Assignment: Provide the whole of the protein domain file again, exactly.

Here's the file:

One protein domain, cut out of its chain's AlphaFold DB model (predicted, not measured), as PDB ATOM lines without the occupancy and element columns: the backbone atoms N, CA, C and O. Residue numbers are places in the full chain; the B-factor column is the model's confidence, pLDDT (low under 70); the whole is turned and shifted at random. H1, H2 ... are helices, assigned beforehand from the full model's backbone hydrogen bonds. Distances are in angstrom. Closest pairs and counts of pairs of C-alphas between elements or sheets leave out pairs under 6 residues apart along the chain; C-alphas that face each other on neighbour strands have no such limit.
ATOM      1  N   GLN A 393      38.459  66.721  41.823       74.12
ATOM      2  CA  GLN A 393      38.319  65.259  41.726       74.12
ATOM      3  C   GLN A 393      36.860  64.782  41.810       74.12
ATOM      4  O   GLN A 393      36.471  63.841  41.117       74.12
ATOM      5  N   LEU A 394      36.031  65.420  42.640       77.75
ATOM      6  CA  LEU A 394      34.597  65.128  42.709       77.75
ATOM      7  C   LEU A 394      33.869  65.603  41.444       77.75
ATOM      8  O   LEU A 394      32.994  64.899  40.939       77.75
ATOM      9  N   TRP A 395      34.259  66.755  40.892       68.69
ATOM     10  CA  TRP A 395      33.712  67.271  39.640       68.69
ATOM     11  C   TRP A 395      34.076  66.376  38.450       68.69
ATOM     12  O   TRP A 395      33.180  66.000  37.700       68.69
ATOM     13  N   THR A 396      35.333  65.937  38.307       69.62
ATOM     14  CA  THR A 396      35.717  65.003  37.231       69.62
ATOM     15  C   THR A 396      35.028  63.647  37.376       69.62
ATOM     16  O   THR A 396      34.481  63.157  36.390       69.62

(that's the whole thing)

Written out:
One protein domain, cut out of its chain's AlphaFold DB model (predicted, not measured), as PDB ATOM lines without the occupancy and element columns: the backbone atoms N, CA, C and O. Residue numbers are places in the full chain; the B-factor column is the model's confidence, pLDDT (low under 70); the whole is turned and shifted at random. H1, H2 ... are helices, assigned beforehand from the full model's backbone hydrogen bonds. Distances are in angstrom. Closest pairs and counts of pairs of C-alphas between elements or sheets leave out pairs under 6 residues apart along the chain; C-alphas that face each other on neighbour strands have no such limit.
ATOM      1  N   GLN A 393      38.459  66.721  41.823       74.12
ATOM      2  CA  GLN A 393      38.319  65.259  41.726       74.12
ATOM      3  C   GLN A 393      36.860  64.782  41.810       74.12
ATOM      4  O   GLN A 393      36.471  63.841  41.117       74.12
ATOM      5  N   LEU A 394      36.031  65.420  42.640       77.75
ATOM      6  CA  LEU A 394      34.597  65.128  42.709       77.75
ATOM      7  C   LEU A 394      33.869  65.603  41.444       77.75
ATOM      8  O   LEU A 394      32.994  64.899  40.939       77.75
ATOM      9  N   TRP A 395      34.259  66.755  40.892       68.69
ATOM     10  CA  TRP A 395      33.712  67.271  39.640       68.69
ATOM     11  C   TRP A 395      34.076  66.376  38.450       68.69
ATOM     12  O   TRP A 395      33.180  66.000  37.700       68.69
ATOM     13  N   THR A 396      35.333  65.937  38.307       69.62
ATOM     14  CA  THR A 396      35.717  65.003  37.231       69.62
ATOM     15  C   THR A 396      35.028  63.647  37.376       69.62
ATOM     16  O   THR A 396      34.481  63.157  36.390       69.62